Many scholars trace the ‘domestication’ of plants and animals, the birth of agriculture, to a hinge period between the Mesolithic and the Neolithic age from about 7000 BCE in the Middle East to about 5000 BCE in Mesoamerica. Dr. Sean Kane, in Mythtellers, explains how this hinge period brought about a sudden and “radically altered relationship between humans and plants and animals,” between humans and the earth itself (18). This relationship has become one of dominion over the land and domestication of the animal world, the development of agriculture by sedentary communities reflected in newer agricultural myths - hedging our bets by ritually appeasing particular sky and fertility dieties for the protection and abundance of crops, building fences around fields, harboring seeds to plant them at just the right time. The dawn of domestication brought unceasing toil shaped by fear and a attitude of resource-management or hoarding rather than abundance (Mythellers, 20). All these activities and the myths that were told put humanity in a state of contest with nature, transitioning humanity from a time when humans knew the speech of the land and animals, to a time of domestication when humans feared the wild world.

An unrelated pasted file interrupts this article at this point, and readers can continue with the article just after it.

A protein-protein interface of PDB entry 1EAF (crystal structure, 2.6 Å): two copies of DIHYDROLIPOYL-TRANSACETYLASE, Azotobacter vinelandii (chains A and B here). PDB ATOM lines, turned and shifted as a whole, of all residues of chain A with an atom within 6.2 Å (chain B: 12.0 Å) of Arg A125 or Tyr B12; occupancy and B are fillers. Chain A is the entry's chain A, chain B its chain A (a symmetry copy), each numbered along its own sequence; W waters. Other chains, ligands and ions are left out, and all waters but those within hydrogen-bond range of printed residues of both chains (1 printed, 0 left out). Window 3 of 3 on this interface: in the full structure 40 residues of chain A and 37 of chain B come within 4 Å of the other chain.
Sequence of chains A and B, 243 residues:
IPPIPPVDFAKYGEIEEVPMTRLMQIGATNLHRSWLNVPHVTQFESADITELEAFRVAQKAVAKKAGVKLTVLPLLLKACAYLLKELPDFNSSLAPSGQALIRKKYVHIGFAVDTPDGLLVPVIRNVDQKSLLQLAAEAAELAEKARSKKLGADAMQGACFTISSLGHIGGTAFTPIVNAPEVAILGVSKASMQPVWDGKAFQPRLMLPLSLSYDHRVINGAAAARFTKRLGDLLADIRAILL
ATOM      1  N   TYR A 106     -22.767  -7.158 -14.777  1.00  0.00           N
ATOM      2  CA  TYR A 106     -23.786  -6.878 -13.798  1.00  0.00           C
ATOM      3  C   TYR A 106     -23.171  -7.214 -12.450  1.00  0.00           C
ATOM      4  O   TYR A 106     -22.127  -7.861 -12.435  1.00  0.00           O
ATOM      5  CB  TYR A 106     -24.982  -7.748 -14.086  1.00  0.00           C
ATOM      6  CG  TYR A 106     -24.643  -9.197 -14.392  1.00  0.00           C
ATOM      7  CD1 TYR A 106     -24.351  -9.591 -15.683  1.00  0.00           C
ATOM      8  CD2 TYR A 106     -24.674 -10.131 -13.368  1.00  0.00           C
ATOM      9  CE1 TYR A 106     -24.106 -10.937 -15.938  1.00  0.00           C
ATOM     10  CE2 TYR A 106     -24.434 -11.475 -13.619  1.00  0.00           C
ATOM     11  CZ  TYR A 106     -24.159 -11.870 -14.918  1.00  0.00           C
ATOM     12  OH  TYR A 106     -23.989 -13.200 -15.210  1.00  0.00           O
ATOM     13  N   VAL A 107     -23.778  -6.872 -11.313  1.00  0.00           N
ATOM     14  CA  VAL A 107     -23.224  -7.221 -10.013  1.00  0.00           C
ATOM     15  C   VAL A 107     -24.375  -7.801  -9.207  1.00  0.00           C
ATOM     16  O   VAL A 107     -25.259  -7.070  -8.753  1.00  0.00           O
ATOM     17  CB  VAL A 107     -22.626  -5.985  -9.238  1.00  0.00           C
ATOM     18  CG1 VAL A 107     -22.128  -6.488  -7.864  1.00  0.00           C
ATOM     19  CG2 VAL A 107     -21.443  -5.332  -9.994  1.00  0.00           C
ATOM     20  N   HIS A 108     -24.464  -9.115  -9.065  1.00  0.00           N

The term ‘rewilding’, now a cultural meme, was first coined by activist and conservationist Dave Foreman, only appearing in print in 1990 in the work of conservation biologists Soule and Noss. Rewilding was developed as a way to preserve ecosystems in their functionality to reduce the loss of biodiversity, the effects of trophic cascades, the decline of large-scale wilderness areas, and the reestablishment of corridors of connectivity between them. One example of rewilding was the reintroduction of gray wolves, as apex predators, to Yellowstone National Park beginning in 1995. What if what is most needed today is a rewilding of those same institutions that have brought us to this moment of dangerous levels of domestication and destruction?